One of John’s descendants struck out on his own and established a private mint in the 1700s, coining the “Higley coppers,” many of which are in existence today with the inscription “value me as you will.” Perhaps Gilbert P. Higley had a sense of adventure with a desire to improve his prospects. Maybe Connecticut had become “overbuilt” and our hero struck out on his own to find demand for a master builder in an area short of such skills.
At any rate, Higley prospered and the Robeson County landscape holds testament to his abilities. Within five years of his arrival he gained the contract for building the 1848 Robeson County Courthouse in Lumberton. That courthouse, a two-story brick building, was replaced by the 1908 fondly remembered courthouse.
In 1850 by purchasing Lot 106 at Fifth and Elm Streets from Richard Rhodes, perhaps with the proceeds of the courthouse contract, Higley began a lifelong pursuit of buying and selling land in or near Lumberton. Thus, rather than a step up for Higley, his marriage into the Norment-Rowland family brought a successful businessman to that family. The 1860 census found Higley with two white apprentices and two black apprentices.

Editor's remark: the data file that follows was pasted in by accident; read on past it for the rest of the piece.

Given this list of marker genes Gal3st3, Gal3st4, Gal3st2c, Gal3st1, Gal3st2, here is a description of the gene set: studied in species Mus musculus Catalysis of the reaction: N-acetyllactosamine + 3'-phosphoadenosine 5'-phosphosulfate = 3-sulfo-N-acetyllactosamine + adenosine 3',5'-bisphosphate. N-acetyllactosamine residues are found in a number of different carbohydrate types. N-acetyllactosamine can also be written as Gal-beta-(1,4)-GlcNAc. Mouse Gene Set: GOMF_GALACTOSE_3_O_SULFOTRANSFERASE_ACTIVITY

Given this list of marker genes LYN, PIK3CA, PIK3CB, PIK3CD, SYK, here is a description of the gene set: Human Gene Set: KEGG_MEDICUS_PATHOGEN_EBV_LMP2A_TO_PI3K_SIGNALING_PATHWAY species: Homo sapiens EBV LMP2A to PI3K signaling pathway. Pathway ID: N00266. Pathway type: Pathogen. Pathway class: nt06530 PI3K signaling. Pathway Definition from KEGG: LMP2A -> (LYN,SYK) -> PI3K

These would have been the same apprentices that helped Higley with his crowning antebellum achievement, the building of the Philadelphus Presbyterian Church outside Red Springs, N.C. According to the publication North Carolina Architects and Builders, “Philadelphus is one of an important group of antebellum Greek Revival frame churches built for Highland Scots Presbyterian congregations in the upper Cape Fear region. Higley may have drawn upon New England precedents as well as architectural pattern books in designing the church with its Doric columned portico set beneath … a pediment.”